But if the government can not rely on its regular force but must arm the workers and toilers then why should the latter fight for the bourgeoisie? Why don't these workers form their own revolutionary bodies and take over the government? Since the only real force on the side of the government is the masses, then why should not the masses go the whole way? Here we see the counter-revolutionary role of the Socialists and Communists clearly exposed. Whereas the tactics of Lenin in the Russian Revolution was as follows: The Soviets should call out the masses to fight the counter-revolutionary Kornilov but not to support the Kerensky regime which also was against the people, even thought immediately it would be the Kerensky regime that would be saved from Kornilov. The line of the Spanish Stalinists is not that of Lenin, namely to organize the separate forces of the proletariat to defeat reaction but not to support the government bosses, but rather the Stalinist line is to defend the government and merge the workers' troops with those of the government bosses.
Thus here again the Socialists and Stalinists show the workers that they are to fight for the government bosses and not for themselves. Instead of demanding a change in the government, instead of forcing Soviets and increasing their dual power, instead of raising the cry of a workers' and people's militia, instead of marching separately toward power and toward Socialism, the Socialists and Communists do all in their power to keep in office the bankrupt treacherous Liberals and bourgeois forces whom all despise and who have no supporters of their own any more.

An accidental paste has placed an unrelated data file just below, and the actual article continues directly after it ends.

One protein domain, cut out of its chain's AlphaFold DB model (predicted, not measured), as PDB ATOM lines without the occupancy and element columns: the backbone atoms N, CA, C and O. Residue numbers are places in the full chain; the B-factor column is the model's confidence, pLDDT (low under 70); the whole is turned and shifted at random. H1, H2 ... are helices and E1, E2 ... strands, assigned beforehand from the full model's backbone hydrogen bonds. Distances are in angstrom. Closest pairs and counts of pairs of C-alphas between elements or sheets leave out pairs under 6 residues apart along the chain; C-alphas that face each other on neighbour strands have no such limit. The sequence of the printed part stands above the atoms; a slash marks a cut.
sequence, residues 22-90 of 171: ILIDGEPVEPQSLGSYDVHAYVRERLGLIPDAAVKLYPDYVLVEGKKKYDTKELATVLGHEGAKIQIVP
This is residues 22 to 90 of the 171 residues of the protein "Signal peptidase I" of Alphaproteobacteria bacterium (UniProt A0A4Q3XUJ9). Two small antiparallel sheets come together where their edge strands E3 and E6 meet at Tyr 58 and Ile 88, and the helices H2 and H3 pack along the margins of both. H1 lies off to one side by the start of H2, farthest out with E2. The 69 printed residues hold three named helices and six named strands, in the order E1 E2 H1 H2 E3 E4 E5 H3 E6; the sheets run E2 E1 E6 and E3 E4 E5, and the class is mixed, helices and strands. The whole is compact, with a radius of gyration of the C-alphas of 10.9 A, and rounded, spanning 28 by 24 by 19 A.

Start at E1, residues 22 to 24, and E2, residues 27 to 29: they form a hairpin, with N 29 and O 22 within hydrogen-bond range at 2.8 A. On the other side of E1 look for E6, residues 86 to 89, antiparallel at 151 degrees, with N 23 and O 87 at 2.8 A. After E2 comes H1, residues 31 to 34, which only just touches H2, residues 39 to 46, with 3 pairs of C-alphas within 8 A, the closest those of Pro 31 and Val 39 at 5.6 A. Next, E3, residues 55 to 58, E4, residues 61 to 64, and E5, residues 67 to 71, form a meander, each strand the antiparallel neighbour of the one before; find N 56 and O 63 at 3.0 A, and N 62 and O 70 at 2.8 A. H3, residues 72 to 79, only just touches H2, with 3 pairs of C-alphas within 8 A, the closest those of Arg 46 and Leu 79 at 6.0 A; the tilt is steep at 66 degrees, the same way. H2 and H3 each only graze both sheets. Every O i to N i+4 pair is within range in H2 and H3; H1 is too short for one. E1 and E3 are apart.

Thus the workers and toilers who should be fighting to overthrow the capitalist government of Spain are now its chief defenders. The Communists and Socialists who should be exposing the aid to the enemy that the government has given is covering up the crimes of Azana and the rest. In short, the policy of the Communists is exactly the policy of the Mensheviks and Socialists in all countries to save capitalism.
However, there is one very bright side to the situation. The masses have actually been able to obtain arms and have been able to meet the forces of the regular army. Frederick Engels long ago had pointed out that a civilian population could not hope to defeat a regular army unless it could split this army. Here the army is practically a unit and is not split, so far as we can see from reports which state that the government does not use regular troops much against the rebels. On the other hand, it has the navy and some few of the aviation corps with it and has also neutralized and paralyzed a section of the army. Thus the people have some of the armed forces on their side. This has been sufficient to encourage the workers and to make them feel that they can meet the regular army and defeat it in open battle. It is to be noted too that the rebels have been much scattered and unable to form one single great force.